The International Traffic in Arms Regulations (ITAR) states that anyone who is required to register with DDTC to export items "must maintain records concerning the manufacture, acquisition and disposition (to include copies of all documentation on exports using exemptions and applications and licenses and their related documentation), of defense articles; of technical data; the provision of defense services; brokering activities; and information on political contributions, fees, or commissions furnished or obtained, as required by part 130 of this subchapter."
The ITAR requires that these records be maintained for five years from the expiration of the export license or other approval or from the date of the transaction when using an export license exemption.
Understand Who Is Subject to Record Keeping Requirements
As mentioned above, the EAR requires exporters and their agents (including freight forwarders) who export "commodities, software, or technology from the United States and any known reexports, transshipment, or diversions of items exported from the United States" to abide by these record-keeping requirements.
The FTR expands that requirement to include all parties in an export transaction including the owners and operators of export carriers, U.S. Principal Parties in Interest (USPPI), Foreign Principal Parties in Interest (FPPI) and authorized agents including freight forwarders.
The Importance of Export Document Retention
To be blunt, record keeping is one of the most critical tasks you have as an exporter.
In case of an export compliance audit, you must be able to find all pertinent documents related to any export transaction from the last five years at a moment’s notice. The Office of Export Enforcement will not make an exception just because you’ve stored older files in a facility 300 miles away. In fact, doing so will only illustrate that you’re ignoring best practices.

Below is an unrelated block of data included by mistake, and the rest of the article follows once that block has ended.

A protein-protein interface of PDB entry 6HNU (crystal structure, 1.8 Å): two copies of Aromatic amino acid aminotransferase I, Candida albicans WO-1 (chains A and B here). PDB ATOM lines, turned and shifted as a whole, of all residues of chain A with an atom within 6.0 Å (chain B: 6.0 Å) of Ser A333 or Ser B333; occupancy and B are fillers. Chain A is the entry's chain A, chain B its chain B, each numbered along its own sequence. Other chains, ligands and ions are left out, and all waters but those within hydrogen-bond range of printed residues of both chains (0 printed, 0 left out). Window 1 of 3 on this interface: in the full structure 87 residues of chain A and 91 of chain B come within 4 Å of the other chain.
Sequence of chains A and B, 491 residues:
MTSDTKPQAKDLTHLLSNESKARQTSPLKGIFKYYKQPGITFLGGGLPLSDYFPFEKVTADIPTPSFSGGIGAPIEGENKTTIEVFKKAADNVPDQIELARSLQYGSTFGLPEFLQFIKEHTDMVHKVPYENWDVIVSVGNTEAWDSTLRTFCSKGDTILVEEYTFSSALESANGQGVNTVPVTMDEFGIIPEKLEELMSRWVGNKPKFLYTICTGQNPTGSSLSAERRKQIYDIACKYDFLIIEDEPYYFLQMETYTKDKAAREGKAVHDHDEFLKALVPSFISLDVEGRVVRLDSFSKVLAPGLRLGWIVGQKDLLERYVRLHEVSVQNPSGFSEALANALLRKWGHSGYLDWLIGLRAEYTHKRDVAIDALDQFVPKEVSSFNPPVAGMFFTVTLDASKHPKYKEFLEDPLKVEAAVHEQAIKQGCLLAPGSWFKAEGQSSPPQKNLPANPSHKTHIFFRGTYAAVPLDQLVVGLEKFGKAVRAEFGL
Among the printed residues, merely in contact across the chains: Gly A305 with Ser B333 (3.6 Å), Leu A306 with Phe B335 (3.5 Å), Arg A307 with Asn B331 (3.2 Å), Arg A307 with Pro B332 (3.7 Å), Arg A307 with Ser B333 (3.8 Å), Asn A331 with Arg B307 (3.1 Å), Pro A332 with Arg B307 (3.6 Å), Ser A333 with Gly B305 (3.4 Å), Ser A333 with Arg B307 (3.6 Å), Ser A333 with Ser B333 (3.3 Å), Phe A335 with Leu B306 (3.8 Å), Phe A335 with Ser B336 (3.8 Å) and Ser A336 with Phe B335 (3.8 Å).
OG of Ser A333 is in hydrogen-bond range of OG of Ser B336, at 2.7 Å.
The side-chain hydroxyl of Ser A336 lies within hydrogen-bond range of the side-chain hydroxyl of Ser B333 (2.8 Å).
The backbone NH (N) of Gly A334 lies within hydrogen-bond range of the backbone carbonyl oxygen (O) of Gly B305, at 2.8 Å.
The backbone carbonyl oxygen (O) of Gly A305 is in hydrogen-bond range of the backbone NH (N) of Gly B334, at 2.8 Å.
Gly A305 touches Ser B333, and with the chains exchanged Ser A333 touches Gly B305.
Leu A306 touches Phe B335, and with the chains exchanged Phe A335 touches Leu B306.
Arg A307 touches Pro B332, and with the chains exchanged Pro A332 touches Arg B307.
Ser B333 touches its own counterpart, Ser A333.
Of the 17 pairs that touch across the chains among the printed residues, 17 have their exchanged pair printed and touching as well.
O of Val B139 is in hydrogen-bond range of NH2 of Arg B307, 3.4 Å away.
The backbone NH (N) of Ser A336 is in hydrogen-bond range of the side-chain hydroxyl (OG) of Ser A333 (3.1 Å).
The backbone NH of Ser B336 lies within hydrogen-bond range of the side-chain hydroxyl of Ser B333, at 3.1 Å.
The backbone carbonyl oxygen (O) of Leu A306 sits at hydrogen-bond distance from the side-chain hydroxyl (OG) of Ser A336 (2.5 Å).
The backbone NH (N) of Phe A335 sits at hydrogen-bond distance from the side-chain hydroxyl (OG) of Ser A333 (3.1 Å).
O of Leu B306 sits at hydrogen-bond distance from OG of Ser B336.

By keeping your records accurate, organized and easily accessible, you’ll have far less trouble should an audit occur. Read more about best practices for record keeping and preparing for and preventing an audit:
- Surviving an Export Compliance Audit: 3 Key Steps
- 10 Time-Saving Tips for Creating and Organizing Your Export Documents
If you don’t take control of your record keeping and you are audited, you could face fines and penalties that end your career as an exporter.
One Part of a Larger Plan
Knowing when to keep and throw away export documentation is just one part (although an important one) of a larger export management and compliance plan that reduces risk of export control violations.
You’re looking for an export documentation procedure that provides the following things (which you’ll eventually put in a written manual):
- Structure, organization and accountability.
- Consistent compliance processes.
- Procedures and tools to ensure accuracy.
- Training and awareness.
Get all the details for creating one in our white paper, How to Create and Implement an Export Compliance Program (ECP). Just click below to get started.
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About the Author: David Noah
David Noah is the founder and president of Shipping Solutions, a software company that develops and sells export documentation and compliance software targeted at U.S. companies that export. David is a frequent speaker on export documentation and compliance issues and has published several articles on the topic.